Member Spotlight: Michael Fuhlhage

15 Nov 2021 4:35 PM | Erika Pribanic-Smith (Administrator)

Wayne State doctoral candidates Darryl Frazier, left, and Keena Neal present the Research Gang’s paper “Spinning toward Secession: The Interplay of Editorial Bellicosity and Exchange News in the Press before the American Civil War,” at the 2018 AJHA annual conference in Salt Lake City, Utah. The manuscript is now in press in the Southeastern Review of Journalism History.

Michael Fuhlhage is an associate professor in the Department of Communication at Wayne State University.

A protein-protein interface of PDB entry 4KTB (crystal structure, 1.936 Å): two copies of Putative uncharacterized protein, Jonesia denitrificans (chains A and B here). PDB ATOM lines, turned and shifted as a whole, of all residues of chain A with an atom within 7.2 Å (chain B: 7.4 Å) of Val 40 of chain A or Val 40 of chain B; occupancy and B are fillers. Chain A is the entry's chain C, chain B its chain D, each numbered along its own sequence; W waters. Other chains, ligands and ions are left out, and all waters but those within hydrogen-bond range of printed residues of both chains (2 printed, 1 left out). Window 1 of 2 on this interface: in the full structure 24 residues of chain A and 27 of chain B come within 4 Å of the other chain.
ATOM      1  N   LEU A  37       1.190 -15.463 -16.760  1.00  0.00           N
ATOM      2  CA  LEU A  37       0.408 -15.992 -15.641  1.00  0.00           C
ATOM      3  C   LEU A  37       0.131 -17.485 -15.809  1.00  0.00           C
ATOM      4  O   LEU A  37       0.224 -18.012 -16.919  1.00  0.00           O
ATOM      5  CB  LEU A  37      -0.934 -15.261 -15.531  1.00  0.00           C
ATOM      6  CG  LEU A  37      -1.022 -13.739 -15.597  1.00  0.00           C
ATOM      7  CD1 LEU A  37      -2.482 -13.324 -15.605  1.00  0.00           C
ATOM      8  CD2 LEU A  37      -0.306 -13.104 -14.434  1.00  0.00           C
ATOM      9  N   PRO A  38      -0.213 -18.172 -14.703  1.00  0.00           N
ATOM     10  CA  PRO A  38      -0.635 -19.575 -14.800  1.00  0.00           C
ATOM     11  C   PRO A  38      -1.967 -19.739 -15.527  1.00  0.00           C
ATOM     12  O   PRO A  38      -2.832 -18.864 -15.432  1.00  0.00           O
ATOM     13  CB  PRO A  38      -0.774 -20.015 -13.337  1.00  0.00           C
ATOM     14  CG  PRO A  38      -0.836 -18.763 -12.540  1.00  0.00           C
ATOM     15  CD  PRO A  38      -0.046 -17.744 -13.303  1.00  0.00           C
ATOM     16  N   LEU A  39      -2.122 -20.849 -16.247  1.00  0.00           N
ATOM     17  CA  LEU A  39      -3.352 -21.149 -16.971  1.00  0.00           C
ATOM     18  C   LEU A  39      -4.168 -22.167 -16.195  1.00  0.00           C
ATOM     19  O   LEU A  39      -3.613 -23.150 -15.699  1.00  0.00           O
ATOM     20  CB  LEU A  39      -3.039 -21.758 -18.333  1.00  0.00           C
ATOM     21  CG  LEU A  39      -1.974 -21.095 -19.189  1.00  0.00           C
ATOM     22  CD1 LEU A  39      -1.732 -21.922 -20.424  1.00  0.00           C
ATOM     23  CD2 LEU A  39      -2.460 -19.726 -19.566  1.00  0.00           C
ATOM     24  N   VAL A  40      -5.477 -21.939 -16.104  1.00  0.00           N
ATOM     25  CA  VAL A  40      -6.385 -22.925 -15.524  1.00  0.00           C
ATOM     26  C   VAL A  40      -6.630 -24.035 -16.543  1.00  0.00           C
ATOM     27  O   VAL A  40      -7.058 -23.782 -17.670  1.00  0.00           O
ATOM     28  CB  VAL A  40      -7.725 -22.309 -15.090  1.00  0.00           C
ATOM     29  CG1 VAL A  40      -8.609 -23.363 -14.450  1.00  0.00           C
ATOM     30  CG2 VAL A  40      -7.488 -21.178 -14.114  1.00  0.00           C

When and how did you become involved in AJHA?

I took Earnest Perry’s grad seminar in media history during my master’s program at the University of Missouri-Columbia. He encouraged me to submit my paper, and it got accepted for the AJHA 2005 conference in San Antonio. I’ve been to all but one AJHA conference since then, and my involvement deepened with panel, paper, and research in progress submissions during my PhD studies at the University of North Carolina at Chapel Hill. Frank Fee, my advisor, and Barbara Friedman, who was on my dissertation committee, really encouraged me to get involved. Since then, I’ve been a frequent paper and panels presenter, panels coordinator, research committee chair, and a member of the AJHA Board of Directors.

Your paper on the 1850 Fugitive Slave Act in Detroit River Borderlands Newspapers recently won AJHA's awards for outstanding paper on a minority history topic. What led you to that particular subject?